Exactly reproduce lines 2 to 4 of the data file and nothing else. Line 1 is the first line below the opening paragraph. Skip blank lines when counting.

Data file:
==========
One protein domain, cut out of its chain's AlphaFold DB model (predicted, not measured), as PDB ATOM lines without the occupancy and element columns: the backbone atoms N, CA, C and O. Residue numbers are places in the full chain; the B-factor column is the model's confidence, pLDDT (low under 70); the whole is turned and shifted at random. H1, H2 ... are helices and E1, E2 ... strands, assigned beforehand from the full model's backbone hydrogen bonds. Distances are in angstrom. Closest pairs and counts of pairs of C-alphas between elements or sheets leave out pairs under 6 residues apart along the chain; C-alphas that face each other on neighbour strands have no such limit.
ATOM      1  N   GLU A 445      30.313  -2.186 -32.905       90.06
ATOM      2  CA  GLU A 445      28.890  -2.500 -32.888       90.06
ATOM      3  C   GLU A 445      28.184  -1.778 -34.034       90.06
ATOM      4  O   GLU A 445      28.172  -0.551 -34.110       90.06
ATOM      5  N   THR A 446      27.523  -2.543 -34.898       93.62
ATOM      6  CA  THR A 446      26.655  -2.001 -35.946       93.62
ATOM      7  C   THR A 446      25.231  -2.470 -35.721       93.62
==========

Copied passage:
ATOM      2  CA  GLU A 445      28.890  -2.500 -32.888       90.06
ATOM      3  C   GLU A 445      28.184  -1.778 -34.034       90.06
ATOM      4  O   GLU A 445      28.172  -0.551 -34.110       90.06